Monday, September 2, 2013

Photographing The Mystery - Photographs Should Reveal Or Be Mysterious

"A creative photographer is one who either captures mystery or reveals things, everything else is useless" --Raghu Rai
Raghu was right: the only successful photographs for the artist photographer are ones which captures mystery or reveals things (or both). Mystery and revelation are the two types of photographs which one should pursue.

Revealing photographs are ones that show a subject in a way that the viewer has not seen before. The subject may or may not be familiar to the viewer, but typically the viewer has some preconceived ideas of the subject. What makes a revealing photograph, well, revealing is that the viewer sees the scene in a brand new way. The photographer puts his or her unique perspective on the subject and the viewer is left with a different knowledge or feeling about it.

Capturing mystery is difficult to do, mostly because it can be tough to define. Mystery is abstract (mysterious photographs may or may not be abstract, it is the concept that is abstract). Mysterious photographs may be of subjects that the viewer is very familiar with, but there is something peculiar or enigmatic about the scene or in how the scene was captured that is out of the ordinary.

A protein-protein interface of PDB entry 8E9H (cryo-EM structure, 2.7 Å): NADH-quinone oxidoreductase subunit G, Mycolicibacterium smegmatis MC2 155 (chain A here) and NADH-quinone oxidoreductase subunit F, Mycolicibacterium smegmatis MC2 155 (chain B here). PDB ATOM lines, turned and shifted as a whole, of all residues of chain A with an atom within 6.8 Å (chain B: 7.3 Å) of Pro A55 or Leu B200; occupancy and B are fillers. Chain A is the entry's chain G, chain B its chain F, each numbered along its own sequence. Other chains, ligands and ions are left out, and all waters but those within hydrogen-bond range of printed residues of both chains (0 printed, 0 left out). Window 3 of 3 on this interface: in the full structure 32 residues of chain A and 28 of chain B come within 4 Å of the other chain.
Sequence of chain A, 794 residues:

Over The Creek - Stallion Springs, California
The above photograph, which I captured yesterday while on a hike, is a good example of both. 

It is revealing because most likely the viewer has never seen this location before--very few have seen it, in fact. And even if one has seen it, the image is composed and edited in such a way that it should give the viewer a different perspective on what might otherwise be a forgettable landscape.

It is also mysterious. Where does the trail lead? What is around the corner behind the tree? Who uses this path? Why is it here? The photograph plays into one's adventurous spirit or fears. One is either excited to find out what is ahead or one is afraid to find out. Either way, the photograph does not tell the viewer what to expect, and it is one's imagination that takes over. That is the mystery. And the monochrome treatment aids in the mysterious feeling--a color image would not have been as successful.

The take away here is to look for opportunities to create mysterious or revealing images. You should be thinking about this as you approach the subject. How can I make a revealing photograph here? Or, what is mysterious about this scene? Combined with vision, this is how one creates successful images. This may, in fact, even be a part of photographic vision.

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